Tuesday, 2 October 2007

Is there such a concept of "A priori" reasoning?

A priori reasoning is reasoning without experience nor empirical evidence:

A priori knowkedge is knowledge which can be established independently of experience or reasoning from experience. Examples of a priori truths: ‘Bachelors are male’; ‘2+2=4’. ANALYTIC truths are a priori

I realised yesterday, much of what I despise in jurisprudence, economics and philosophy in general is down to a priori reasoning. I guess that makes me a logical positivist or empircist. I just think it is completely fruitless to reason without looking at the world. But the more fundamental question is: can you even begin to reason without experience?

I submit you cannot. Pure axiomatic systems are often given as examples of pure a priori reasoning i.e. mathematics, so lets take that. In a Darwinian analysis we are copies of information that has been generated, imperfectly and with mutations, over billions of years. Postulating natural selection has lead to us evolving the faculty of reasoning and the ability to perform mathematical operations in abstract. However far from being outside experience, the very reason we evolved this faculty is because of our genetic constitution. It is precisely the experience of our distant ancestors over billions of years we can reason a priori, if the environment had not lead natural selection to select the faculty of mathematics, we could not reason in such a manor.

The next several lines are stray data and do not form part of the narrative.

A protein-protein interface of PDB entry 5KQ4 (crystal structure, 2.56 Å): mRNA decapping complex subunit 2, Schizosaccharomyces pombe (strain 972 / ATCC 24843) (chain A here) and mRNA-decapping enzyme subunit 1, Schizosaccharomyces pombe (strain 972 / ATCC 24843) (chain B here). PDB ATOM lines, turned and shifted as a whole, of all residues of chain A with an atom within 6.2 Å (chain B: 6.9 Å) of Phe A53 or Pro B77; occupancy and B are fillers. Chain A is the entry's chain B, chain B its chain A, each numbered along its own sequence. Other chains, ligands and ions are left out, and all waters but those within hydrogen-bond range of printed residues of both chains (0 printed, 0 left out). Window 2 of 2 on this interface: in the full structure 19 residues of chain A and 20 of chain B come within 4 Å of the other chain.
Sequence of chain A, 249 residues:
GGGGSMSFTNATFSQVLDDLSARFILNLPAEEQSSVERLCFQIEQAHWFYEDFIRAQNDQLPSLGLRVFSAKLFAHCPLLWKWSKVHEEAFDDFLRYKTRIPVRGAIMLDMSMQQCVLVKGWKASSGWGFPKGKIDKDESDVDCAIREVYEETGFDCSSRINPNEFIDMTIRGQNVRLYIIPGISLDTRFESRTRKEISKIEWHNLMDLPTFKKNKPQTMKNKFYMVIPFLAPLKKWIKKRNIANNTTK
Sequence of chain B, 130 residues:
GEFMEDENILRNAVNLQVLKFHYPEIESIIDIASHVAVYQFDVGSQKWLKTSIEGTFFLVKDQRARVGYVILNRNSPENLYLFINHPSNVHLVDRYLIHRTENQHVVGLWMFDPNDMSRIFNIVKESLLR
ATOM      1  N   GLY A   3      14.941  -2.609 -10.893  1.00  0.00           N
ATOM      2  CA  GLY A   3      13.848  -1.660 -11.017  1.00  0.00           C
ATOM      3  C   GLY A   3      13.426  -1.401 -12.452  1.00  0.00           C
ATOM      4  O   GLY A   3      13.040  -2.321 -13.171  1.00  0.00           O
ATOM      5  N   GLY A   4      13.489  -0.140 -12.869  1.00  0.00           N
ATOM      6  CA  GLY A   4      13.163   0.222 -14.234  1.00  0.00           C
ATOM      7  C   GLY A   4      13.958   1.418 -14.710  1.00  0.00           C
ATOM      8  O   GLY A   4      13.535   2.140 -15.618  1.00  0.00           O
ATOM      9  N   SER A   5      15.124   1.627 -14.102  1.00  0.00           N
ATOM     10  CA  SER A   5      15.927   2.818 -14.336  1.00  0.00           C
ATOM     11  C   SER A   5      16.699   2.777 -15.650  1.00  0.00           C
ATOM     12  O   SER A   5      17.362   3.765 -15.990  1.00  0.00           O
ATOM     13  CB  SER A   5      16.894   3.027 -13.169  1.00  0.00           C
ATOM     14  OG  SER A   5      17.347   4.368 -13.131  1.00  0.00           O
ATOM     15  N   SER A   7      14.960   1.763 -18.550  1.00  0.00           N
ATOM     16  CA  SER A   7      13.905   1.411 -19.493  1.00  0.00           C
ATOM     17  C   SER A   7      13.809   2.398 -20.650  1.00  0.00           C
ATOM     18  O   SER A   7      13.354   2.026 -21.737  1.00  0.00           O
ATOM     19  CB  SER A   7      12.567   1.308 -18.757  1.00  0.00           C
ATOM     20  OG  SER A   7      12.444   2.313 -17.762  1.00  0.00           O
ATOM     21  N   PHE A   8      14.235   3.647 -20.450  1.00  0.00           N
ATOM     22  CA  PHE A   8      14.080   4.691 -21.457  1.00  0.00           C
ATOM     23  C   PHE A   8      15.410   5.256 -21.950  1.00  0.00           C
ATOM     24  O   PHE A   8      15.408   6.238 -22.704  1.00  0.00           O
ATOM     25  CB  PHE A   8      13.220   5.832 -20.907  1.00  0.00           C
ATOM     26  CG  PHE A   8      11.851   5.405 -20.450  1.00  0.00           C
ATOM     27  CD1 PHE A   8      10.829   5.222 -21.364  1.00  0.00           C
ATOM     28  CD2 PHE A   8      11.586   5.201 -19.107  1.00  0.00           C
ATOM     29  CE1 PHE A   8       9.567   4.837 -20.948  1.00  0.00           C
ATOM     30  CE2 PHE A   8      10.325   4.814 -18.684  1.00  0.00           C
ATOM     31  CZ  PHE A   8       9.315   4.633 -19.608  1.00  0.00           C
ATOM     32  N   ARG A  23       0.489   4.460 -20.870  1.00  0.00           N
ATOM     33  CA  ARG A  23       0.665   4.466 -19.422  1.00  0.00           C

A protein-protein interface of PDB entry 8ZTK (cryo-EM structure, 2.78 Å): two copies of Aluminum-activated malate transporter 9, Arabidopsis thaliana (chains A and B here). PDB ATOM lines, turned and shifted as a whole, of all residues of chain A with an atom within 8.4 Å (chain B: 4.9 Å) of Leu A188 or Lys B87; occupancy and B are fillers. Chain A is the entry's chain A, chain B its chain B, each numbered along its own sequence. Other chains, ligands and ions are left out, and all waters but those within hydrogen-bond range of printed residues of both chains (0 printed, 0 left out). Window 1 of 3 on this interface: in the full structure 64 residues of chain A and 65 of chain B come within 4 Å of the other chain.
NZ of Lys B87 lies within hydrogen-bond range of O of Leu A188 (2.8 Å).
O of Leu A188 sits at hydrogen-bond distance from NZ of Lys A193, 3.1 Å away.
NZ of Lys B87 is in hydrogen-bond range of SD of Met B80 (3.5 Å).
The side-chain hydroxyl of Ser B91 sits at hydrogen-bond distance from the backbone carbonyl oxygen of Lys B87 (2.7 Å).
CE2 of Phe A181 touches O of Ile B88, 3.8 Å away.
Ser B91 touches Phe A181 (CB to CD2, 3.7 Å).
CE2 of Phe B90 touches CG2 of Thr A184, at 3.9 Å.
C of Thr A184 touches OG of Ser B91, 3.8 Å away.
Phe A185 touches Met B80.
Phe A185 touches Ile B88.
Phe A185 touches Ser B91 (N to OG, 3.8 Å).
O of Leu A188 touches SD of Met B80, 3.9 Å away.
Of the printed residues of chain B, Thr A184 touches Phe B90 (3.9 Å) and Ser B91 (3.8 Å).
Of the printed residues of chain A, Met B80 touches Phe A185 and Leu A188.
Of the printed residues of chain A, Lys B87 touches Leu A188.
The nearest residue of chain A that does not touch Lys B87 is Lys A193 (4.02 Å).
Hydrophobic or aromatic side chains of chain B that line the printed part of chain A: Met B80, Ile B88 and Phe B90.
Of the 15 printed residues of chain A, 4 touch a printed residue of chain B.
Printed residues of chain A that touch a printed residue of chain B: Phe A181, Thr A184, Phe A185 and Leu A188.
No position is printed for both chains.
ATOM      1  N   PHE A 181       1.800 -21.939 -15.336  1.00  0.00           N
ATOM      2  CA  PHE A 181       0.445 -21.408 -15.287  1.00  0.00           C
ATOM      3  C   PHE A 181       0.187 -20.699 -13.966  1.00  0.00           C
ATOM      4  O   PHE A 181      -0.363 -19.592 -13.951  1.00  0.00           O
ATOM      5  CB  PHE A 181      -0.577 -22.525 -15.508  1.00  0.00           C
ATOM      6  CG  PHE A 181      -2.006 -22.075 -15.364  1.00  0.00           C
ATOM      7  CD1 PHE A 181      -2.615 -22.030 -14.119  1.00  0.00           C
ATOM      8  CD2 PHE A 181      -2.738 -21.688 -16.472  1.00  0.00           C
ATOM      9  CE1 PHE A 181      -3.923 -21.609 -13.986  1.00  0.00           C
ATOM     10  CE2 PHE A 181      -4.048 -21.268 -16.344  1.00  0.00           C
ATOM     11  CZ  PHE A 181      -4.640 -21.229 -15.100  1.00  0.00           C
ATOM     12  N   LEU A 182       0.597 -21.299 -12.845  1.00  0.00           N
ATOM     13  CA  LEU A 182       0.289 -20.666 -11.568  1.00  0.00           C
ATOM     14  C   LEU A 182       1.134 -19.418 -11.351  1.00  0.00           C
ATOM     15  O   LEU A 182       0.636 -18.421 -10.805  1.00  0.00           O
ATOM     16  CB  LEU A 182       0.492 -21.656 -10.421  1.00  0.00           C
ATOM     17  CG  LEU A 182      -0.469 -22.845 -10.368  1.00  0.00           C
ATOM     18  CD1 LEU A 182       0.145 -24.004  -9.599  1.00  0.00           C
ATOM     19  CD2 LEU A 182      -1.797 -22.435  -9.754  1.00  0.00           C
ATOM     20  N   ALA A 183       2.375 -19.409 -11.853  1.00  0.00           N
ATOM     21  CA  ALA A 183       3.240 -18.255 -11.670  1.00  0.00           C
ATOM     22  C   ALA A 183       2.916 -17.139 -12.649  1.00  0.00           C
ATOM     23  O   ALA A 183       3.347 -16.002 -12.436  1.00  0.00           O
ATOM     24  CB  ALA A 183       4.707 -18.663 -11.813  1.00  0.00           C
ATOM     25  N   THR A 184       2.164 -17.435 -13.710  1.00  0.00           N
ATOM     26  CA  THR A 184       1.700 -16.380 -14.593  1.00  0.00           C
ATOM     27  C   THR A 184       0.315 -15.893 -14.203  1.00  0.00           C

Perhaps this is fanciful semantics. I just cannot fathom how one could reason, instantly, without any experience. Perhaps this is what Socrates theory of universal forms would look like with a Darwinian spin. His theory concluded:

we do not learn anything - we remember what we already know; all the knowledge of forms or universals, is already in our minds.

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